By Adam Vincenzini
One of my favourite quotes, by Charles Kettering, sums up the rationale behind the interview you are about to read:
“My interest lies in the future because I’m going to spend the rest of my life there.”
Today, we take a peek into the future of PR and personal(ity) branding.
More specifically, we meet a young lady who might just be the prototype for how young professionals need to market themselves before they even enter the workforce.
Her name is Mikinize Stuart (@Mikinzie), and although she doesn’t finish her university studies until May this year at Ferris State University in Michigan, we could all learn a thing or two from her now, especially in relation to building relationships via social media…
Q1 (AV): You have established an impressive suite of online destinations / places to connect as you prepare for a life in PR – for those who aren’t aware, what are some of the things you are doing and what is the rationale behind your strategy?
A1 (MS): The PRepguide blog started out of a LinkedIn discussion board, where I asked: “Should I go to graduate school if I want to be a Public Relations professional?”
Other PR students asked me what I was finding out from this LinkedIn discussion, but had a hard time viewing the discussion if they weren’t a part of the group.
And so The PRepguide was born as a way to share the valuable information I was finding out from other PR professionals simply by asking questions on social networking platforms.
I used twitter to promote my blog because I thought other PR students might be interested in the topics I was writing about since a lot of them had the same questions too.
The PRepguide became a discussion starter for PR students and professionals alike: students had the similar questions and professionals wanted to help answer those questions. After participating in #PRstudchat (a monthly Twitter chat that brings students and professionals closer together), I connected with even more like-minded people who wanted to discuss the same topics I did.
I’ve connected and developed relationships with many people in my blog community on all electronic platforms: twitter, LinkedIn, Facebook, PROpenMic, email, phone, text and even in-real-life.
Q2: Has it helped you meet your objectives?
A2: Using social media to network has absolutely helped meet my objectives, but first, let me define what those objectives are.
Of course, I want a job waiting for me once I graduate in May. However, my main objective is not solely about getting a job, it’s about creating meaningful relationships with professionals and my peers. Since I’m interested in PR, it is given that I am interested first and foremost in people. My objective is getting to know the people I learn from and interact with online beyond the glare of my computer screen.
A few examples where I have created and maintained relationships with digital leaders include Deirdre Breakenridge (@dbreakenridge), Valerie Simon (@valeriesimon) and David Armano (@armano).
Deirdre is not only a leader in the PR 2.0 movement, author of multiple books, president at Mango! Marketing, but is willing to help students who are willing to put forth the effort.
Had I never created that relationship with Deirdre through twitter and #PRStudChat, I would have never had the opportunity to ask to fly out to New York and New Jersey hang out with her and learn all I can for a few days.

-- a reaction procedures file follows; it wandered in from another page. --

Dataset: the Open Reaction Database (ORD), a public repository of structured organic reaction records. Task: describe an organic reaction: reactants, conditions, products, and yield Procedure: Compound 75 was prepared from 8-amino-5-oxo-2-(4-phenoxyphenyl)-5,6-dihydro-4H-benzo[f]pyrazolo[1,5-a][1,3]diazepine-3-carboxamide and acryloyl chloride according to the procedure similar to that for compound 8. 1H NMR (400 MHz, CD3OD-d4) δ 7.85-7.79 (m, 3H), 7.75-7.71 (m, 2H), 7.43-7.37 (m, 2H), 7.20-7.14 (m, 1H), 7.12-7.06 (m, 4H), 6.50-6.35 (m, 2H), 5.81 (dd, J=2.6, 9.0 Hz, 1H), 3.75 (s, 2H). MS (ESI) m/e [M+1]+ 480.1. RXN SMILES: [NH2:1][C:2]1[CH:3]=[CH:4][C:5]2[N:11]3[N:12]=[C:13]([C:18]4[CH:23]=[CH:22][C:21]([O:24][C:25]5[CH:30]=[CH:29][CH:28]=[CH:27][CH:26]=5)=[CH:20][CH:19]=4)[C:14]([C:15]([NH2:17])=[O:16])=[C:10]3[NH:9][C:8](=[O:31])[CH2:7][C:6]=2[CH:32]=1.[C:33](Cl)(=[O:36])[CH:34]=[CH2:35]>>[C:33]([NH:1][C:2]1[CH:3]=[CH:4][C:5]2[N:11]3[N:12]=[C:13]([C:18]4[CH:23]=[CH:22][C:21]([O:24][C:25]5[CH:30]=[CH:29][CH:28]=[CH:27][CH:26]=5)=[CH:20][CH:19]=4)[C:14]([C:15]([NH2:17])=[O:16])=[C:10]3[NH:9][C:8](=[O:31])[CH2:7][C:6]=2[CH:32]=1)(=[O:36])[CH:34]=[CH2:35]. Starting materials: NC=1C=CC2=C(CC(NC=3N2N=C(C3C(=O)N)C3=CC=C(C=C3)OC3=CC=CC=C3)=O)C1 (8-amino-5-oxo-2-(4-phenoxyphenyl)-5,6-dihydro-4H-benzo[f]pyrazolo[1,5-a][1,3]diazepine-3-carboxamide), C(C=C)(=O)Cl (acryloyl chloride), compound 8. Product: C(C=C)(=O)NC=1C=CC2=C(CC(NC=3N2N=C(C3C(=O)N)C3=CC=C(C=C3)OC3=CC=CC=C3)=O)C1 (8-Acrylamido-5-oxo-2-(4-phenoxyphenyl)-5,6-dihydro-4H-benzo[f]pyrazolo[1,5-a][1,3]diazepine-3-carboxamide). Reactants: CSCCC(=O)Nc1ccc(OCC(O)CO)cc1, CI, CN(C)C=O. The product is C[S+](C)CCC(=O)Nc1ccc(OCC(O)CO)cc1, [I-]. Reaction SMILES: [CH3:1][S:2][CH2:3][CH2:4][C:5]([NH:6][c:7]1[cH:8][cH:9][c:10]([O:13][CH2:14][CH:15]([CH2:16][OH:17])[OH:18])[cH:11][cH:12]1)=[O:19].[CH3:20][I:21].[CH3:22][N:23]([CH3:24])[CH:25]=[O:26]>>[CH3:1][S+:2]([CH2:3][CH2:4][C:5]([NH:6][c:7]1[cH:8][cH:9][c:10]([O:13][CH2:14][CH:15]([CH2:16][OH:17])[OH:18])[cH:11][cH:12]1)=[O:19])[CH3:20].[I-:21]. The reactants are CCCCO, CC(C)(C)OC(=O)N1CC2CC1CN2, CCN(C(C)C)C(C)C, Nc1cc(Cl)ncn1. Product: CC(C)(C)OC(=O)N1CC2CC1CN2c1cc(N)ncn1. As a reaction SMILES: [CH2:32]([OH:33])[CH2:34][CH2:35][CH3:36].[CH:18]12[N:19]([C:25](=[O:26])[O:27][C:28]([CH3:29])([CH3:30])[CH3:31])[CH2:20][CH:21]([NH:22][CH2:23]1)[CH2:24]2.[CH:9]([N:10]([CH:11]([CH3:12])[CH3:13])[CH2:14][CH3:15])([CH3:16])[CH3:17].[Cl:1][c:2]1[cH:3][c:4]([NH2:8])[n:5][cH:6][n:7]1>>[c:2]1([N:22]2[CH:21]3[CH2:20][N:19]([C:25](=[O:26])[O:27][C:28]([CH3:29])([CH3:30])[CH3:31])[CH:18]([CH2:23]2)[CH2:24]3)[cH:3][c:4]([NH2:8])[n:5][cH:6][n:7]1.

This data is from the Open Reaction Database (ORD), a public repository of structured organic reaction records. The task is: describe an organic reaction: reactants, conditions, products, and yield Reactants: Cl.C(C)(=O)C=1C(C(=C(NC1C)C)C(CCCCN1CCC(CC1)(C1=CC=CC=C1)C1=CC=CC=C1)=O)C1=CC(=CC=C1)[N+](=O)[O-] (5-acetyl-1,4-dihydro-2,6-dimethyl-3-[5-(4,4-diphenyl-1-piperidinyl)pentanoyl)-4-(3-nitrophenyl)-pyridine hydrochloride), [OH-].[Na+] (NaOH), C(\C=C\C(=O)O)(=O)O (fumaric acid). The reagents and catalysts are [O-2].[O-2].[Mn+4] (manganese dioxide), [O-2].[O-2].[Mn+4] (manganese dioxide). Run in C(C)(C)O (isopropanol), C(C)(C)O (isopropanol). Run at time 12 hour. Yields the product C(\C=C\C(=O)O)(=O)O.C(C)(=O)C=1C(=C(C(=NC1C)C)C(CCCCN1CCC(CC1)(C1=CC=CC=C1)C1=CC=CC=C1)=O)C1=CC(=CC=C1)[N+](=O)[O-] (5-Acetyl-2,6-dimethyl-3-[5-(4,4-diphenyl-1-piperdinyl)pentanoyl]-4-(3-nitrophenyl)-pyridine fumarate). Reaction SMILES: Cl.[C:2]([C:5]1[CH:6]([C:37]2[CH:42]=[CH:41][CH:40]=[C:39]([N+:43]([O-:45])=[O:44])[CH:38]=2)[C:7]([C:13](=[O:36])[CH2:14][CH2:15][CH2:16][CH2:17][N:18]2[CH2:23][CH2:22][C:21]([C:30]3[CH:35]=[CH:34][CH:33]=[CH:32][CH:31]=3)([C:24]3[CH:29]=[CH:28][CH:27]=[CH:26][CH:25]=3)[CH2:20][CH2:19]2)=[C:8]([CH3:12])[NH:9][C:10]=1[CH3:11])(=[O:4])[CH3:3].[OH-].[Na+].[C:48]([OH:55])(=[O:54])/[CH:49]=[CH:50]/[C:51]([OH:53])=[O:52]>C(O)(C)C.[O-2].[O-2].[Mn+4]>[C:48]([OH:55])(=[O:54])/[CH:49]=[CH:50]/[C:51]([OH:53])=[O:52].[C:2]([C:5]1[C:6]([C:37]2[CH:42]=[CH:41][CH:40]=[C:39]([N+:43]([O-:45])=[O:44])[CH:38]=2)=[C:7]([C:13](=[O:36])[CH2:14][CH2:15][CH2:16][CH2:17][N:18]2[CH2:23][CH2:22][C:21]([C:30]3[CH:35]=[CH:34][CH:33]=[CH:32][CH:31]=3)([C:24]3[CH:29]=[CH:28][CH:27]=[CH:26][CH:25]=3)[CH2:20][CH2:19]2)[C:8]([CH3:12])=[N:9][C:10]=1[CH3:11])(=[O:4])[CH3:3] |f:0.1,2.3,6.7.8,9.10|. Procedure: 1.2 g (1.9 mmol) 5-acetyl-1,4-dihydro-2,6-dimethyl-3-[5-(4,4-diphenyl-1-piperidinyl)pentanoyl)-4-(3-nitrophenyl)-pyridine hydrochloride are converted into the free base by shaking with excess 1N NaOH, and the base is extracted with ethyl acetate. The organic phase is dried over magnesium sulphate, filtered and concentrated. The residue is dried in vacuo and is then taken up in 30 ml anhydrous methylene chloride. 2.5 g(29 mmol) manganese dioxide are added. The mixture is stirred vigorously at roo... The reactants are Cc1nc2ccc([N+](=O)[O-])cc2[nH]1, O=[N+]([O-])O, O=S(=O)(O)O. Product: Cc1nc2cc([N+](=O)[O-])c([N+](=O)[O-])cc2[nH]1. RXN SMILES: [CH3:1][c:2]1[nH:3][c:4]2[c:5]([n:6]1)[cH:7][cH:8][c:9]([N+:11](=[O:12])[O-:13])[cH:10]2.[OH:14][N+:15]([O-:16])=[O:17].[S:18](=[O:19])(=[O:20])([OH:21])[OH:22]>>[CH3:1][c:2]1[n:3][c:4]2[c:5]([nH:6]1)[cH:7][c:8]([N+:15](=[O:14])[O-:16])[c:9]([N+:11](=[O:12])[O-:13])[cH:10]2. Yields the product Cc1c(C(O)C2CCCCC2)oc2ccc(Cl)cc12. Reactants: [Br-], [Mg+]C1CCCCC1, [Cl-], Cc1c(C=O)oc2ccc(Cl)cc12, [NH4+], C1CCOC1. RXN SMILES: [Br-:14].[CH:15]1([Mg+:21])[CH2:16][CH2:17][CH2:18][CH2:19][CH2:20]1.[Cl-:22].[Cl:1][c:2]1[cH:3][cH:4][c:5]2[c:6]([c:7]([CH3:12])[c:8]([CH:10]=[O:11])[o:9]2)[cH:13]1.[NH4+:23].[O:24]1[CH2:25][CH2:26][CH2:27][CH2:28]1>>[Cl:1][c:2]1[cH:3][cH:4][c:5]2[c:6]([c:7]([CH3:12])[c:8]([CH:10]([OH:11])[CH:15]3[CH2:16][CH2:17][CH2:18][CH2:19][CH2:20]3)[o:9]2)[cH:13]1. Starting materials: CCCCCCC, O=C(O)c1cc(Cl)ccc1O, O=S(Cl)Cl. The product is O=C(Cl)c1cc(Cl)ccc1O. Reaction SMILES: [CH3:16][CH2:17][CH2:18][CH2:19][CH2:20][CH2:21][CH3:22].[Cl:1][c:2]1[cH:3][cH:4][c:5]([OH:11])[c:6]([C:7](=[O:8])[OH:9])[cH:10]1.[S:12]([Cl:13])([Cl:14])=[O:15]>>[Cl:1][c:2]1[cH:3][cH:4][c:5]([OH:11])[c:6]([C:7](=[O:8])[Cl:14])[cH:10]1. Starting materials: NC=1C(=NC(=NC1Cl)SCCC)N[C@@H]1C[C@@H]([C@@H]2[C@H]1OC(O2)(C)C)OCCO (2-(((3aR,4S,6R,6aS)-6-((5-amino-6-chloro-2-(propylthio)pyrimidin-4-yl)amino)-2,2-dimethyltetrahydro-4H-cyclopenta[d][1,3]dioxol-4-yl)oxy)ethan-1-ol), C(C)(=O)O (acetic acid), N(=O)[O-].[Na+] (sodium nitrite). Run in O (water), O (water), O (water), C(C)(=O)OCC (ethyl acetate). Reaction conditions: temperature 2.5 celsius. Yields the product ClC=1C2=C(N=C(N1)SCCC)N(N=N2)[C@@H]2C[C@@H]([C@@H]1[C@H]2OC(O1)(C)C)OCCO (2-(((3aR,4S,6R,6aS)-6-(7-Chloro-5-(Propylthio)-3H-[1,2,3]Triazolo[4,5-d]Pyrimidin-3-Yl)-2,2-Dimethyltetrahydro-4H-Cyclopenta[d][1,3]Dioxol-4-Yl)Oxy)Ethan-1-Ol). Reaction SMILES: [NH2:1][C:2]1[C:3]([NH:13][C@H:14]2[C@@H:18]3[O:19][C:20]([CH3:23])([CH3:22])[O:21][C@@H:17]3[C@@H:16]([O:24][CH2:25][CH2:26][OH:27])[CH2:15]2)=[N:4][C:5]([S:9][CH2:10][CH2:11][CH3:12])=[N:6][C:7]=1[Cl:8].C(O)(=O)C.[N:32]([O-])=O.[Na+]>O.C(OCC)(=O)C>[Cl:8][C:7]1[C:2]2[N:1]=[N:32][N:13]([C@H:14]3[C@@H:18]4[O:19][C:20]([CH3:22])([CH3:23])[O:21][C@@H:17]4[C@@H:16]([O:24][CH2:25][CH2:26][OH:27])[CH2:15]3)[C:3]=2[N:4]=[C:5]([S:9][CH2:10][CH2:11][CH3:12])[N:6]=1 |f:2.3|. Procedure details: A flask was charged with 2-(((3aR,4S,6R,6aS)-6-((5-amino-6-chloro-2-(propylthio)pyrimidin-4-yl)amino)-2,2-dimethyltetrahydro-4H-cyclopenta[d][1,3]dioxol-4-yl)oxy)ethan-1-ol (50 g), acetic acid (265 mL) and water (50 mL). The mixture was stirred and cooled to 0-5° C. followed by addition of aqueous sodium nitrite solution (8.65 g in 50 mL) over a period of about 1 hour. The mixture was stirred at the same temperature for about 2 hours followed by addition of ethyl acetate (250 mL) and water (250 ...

Q3: What things have you learnt about Social Media / Digital Engagement that you weren’t aware of when you started down this path?
A3: Social Media is THE way to network in this day and age.
My university (Ferris State University in Big Rapids, Mich.) is in a small town where there is very little opportunity for communication professionals. The closest urban area is 50 miles away, which is a lengthy commute to make everyday when you have full-time classes and two-jobs.
I have positioned myself in the PR industry as a future PR professional and have created a valuable network of professionals and students from the comfort of my own tiny college apartment.
Q4: You’ve now got a huge toolkit of skills that some of the most seasoned PR pros don’t have – what advice would you give them about tackling Social / Digital Media?
A4: The key is to remember social media is the means to an “in-real-life” end. It doesn’t stop after a few tweets or a blog comment, you have to maintain your community.
Even if I can’t afford to travel all over the nation, I make a point to talk to them on the phone or using a video chat to the people I interact with the most online. I also make a point to connect with people I talk to regularly on all channels, since each channel has a different significant purpose.
The bottom line is that you have to put social media in motion. You can establish yourself in digital networks, but it means nothing until you put it into action.
I really recommend you follow Mikinze on Twitter, or connect with her via the various places she’s available online, to really get a feel for how she does things.
In my opinion, her proactive and mature approach to building relationships is incredibly impressive, and embodies how the PR Pro must operate now and well into the future.
What do YOU think?
Does Mikinzie sound like the prototype for the PR pro of the future?
Is she demonstrating skills that are becoming increasingly valuable in the communications industry?
Would you interview her for a position based on her obvious passion and skill set?
I know I would.
If you are an up and coming communications professional I’d love to hear from you.
My Blogroll is now specifically reserved for students and just turned communications professions, details here.
Also, if you are interested in learning more about the work experience scheme we operate at Paratus Commnications, which is open to students all over the world, send me an email and I can tell you more about it.